Ohio State researchers find breakthrough in heart valve operations

Story excerpt provided by The Lantern.

Written by Yin Liu.

Ohio State scientists are developing advanced heart valves that might reduce the amount of operations and medications needed by patients. Researchers are calling this a breakthrough in heart valve replacement technology.

Heart valves help the muscle pump blood by preventing the blood from flowing backward. When a valve is diseased, the heart has to work harder to pump blood forward, which could result in symptoms such as palpitations and shortness of breath.

To replace a damaged valve, patients need to receive a mechanical or a biological valve replacement, made from pig or cow tissue. But both of the valves involve severe risks or limitations for patients, said Lakshmi Prasad Dasi, an associate professor in the Department of Biomedical Engineering who served as the principal investigator of the research.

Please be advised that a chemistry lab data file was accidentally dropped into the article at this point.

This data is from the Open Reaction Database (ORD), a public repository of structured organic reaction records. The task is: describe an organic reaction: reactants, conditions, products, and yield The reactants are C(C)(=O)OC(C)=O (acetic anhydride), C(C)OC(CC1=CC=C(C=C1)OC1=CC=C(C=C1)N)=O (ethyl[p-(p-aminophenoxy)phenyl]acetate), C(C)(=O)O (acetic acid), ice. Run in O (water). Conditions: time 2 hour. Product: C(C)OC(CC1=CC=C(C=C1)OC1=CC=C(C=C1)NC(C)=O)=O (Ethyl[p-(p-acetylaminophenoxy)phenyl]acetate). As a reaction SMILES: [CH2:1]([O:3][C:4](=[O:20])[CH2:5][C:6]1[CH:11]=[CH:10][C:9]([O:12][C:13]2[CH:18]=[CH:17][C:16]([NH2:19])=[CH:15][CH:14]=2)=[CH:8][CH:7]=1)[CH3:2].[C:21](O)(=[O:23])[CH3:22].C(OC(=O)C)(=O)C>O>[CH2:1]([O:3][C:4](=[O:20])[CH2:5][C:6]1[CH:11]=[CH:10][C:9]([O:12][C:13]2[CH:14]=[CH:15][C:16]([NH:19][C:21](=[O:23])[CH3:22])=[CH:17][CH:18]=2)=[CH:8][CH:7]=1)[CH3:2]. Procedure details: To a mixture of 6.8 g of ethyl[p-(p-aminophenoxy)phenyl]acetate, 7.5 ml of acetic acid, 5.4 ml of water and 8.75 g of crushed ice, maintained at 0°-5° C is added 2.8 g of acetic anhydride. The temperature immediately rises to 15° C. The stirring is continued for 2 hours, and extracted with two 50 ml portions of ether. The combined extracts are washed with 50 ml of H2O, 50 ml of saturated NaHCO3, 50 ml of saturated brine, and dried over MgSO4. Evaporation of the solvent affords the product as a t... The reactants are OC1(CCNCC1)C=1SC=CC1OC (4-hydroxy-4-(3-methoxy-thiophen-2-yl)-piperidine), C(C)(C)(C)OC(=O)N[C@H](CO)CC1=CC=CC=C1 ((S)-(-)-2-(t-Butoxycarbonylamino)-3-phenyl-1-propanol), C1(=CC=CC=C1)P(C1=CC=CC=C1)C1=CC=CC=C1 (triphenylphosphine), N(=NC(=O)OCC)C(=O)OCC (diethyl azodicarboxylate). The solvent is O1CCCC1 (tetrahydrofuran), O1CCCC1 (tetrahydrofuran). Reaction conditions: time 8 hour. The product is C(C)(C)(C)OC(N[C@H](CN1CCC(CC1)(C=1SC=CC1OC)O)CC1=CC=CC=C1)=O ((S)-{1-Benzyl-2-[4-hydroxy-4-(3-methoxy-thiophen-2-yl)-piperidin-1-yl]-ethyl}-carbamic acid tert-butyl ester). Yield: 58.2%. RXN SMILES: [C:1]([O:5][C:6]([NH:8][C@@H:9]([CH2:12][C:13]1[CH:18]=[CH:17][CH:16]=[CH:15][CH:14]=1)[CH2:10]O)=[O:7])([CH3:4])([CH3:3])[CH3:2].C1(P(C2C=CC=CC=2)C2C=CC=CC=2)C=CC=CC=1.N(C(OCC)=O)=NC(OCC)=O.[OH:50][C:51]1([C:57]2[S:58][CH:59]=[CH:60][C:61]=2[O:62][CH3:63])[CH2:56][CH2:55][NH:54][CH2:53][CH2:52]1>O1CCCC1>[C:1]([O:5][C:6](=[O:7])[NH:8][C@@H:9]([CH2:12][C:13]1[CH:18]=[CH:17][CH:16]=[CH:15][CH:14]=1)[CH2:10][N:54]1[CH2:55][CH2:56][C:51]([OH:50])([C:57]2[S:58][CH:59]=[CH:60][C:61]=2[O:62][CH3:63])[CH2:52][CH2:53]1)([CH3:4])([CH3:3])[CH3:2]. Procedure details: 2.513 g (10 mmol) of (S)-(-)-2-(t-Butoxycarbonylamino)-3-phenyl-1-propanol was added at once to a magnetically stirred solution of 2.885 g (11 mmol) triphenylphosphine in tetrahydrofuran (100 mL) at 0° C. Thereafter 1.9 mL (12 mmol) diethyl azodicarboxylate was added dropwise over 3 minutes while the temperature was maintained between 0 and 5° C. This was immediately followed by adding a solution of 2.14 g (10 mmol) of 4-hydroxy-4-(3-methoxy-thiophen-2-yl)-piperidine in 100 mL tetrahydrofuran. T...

“Heart valve disease is the second biggest component of heart disease,” Dasi said. “It affects a large number of elderly in the United States, and also young people who are born with the congenital heart defects.”

Click here to read the complete article. Originally published November 29, 2017.

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